Paulina Hermann- Osijek noblewoman mother of cats

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Avatar for ceky321
3 years ago

It's only the beginning of the week, and you're tired of this everyday life around Covid 19. No problem, there is a simple solution for that! Because, in your own head you have the fastest and most efficient travel machine - your imagination. So come with me, because this cloudy city afternoon we are going on a short trip all the way to my Slavonian Osijek where we will meet an eccentric rich woman known under the nickname cat mom, to whom the people of Osijek even erected a statue surrounded by cat figures.

Yes, you know how it goes - if you stand out in the crowd, if you are eccentric and do things on your own, sooner or later people will start to think you're crazy. Thus, the protagonist of our today's story, Osijek's cat mom, once attracted the disapproval of her environment. But today, thanks to the eccentricity for which she was gossiped about during her life, she has become one of the recognizable symbols of Osijek.

An urban legend about an eccentric humanitarian:

Our Cat Mom was actually called Paulina Carolina Theresia Hermann, and if you haven't guessed it from her name yourself, then I will say that she came from a prominent noble family Lobe originally from Nova Gradiška, who owned it then, among other things, and Osijek Brewery.

Paulina Hermann was born in Nova Gradiška on June 1, 1859, as Paulina the noble Lobe. Paulina's parents - father Dragutin and mother Paulina (nee Blau) - were landowners from Novi Grad, owners of the city Brewery, hotel and holders of the noble title. The girl, who would later become known as the Cat Mother, also had three younger brothers - Rikard, Maks and Miroslav, with whom the Lobe family line died out in Nova Gradiška on the eve of the Second World War.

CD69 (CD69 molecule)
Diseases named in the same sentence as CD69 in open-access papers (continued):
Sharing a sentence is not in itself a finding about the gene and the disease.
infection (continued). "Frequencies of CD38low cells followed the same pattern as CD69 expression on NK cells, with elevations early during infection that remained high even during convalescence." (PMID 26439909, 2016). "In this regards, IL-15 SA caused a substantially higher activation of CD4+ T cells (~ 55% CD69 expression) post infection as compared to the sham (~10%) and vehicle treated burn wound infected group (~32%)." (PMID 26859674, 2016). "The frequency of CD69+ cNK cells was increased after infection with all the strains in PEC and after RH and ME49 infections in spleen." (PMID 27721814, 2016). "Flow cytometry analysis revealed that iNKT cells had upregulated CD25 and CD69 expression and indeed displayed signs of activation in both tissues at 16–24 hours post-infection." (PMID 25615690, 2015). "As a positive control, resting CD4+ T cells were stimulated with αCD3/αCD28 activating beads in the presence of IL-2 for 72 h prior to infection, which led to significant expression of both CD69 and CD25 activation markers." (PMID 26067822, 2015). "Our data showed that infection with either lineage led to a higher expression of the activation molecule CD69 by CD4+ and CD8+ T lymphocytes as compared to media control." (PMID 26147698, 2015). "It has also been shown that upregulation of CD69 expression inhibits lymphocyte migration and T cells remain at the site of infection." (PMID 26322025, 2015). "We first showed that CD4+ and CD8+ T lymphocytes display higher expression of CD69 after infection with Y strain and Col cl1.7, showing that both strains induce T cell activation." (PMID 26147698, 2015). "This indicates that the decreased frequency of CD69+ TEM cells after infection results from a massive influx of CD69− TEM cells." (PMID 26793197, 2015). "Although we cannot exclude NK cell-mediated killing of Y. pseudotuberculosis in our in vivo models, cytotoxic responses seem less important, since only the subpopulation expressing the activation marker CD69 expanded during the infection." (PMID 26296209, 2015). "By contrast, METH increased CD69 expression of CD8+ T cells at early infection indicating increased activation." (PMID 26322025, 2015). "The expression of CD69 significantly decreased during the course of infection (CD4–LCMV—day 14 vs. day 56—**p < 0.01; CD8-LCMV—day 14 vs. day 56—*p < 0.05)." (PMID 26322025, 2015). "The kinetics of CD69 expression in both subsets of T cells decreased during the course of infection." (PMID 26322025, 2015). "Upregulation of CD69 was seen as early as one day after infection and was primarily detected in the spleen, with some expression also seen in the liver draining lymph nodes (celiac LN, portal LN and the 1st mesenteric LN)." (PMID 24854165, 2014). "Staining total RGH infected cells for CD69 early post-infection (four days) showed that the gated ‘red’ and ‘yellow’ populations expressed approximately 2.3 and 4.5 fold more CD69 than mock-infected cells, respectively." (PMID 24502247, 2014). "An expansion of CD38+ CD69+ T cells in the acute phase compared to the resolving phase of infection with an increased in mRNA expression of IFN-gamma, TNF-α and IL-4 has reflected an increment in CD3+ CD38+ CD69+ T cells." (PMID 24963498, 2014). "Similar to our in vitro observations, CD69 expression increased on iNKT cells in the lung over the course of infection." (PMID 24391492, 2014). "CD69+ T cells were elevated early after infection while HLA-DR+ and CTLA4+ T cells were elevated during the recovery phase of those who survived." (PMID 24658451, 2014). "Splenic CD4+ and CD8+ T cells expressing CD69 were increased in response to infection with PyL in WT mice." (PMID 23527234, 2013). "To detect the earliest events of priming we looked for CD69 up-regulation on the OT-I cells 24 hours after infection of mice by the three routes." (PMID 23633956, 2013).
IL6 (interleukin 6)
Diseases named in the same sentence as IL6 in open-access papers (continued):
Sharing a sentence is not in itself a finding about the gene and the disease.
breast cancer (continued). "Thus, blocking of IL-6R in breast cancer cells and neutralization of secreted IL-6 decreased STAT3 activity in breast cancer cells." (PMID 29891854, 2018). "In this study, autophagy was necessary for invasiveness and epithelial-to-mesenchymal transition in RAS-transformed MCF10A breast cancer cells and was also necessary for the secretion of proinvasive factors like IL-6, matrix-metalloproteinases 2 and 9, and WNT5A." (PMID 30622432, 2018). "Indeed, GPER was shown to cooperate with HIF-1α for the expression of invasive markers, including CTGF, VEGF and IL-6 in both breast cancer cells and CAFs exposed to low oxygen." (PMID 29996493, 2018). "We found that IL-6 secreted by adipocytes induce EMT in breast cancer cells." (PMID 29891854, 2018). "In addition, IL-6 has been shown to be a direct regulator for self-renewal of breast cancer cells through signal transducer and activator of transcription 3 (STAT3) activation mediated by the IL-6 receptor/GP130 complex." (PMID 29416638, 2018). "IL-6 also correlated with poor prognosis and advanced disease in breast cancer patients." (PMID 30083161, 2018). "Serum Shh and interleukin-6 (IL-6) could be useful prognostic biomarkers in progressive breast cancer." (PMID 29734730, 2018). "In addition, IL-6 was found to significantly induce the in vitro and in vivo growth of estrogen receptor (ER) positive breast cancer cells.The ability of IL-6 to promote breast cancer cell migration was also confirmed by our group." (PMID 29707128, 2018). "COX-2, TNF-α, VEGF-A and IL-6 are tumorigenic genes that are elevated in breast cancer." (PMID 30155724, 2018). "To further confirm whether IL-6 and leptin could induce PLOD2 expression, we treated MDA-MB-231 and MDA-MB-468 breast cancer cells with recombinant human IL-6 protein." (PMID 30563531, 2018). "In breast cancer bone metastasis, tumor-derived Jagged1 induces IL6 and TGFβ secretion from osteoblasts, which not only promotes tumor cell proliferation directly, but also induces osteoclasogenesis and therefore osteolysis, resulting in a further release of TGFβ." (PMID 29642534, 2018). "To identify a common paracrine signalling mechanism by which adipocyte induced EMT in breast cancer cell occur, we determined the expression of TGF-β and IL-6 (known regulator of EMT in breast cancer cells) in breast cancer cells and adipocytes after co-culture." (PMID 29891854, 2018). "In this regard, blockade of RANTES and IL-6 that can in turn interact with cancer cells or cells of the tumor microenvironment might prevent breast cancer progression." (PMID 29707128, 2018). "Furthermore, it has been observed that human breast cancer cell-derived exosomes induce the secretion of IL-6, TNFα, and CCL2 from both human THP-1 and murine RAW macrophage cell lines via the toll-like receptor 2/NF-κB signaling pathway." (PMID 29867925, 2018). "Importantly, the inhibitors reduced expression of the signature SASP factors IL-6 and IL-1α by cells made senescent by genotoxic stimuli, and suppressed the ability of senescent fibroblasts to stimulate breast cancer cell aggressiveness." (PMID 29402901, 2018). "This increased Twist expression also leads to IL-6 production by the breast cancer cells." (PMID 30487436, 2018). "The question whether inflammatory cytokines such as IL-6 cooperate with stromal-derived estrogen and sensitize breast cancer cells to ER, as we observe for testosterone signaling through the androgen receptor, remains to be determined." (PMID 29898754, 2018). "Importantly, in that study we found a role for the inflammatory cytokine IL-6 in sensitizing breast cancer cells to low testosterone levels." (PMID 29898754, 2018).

Paulina Lobe married Dragutin Hermann in the early 1980s, and she arrived in Osijek with him. Dragutin Hermann was a member of a wealthy Esseker family. In the town on the Drava, Paulina will stay to live the rest of her life.

Already coming to the family of these Osijek patrons, Paulina showed her philanthropic character, investing significant funds to help the elderly and infirm, and helping the parish church of Saints Peter and Paul, today the Osijek concathedral.

Her husband Dragutin, as one of the heirs of the Hermann lineage, was related to many city families, and he enjoyed sympathy because of his character traits - honesty and integrity. The family fortune only helped to grow the reputation of the Hermann couple. Among other things, Dragutin was a co-owner of the company "Türner and Son", the oldest grocery store in the city. Hermann was also a member of the Church Board, in charge of building the parish church of St. Peter and Paul, which the Hermann family indirectly connects with Bishop Josip Juraj Strossmayer He was also a member of the Supervisory Board of the Osijek branch of the Austrian-Hungarian Bank.The name of Pauline Hermann, born Lobe, was first mentioned in 1885, when she was registered as a co-owner of the Hermann family estate.

After her first husband died in the early 1930s, Paulina married for the second time an Austrian Baron Wessely.

But more interesting than Paulina's family situation are her private interests and the eccentricities by which she is remembered to this day.

Eccentric “Cat Mom”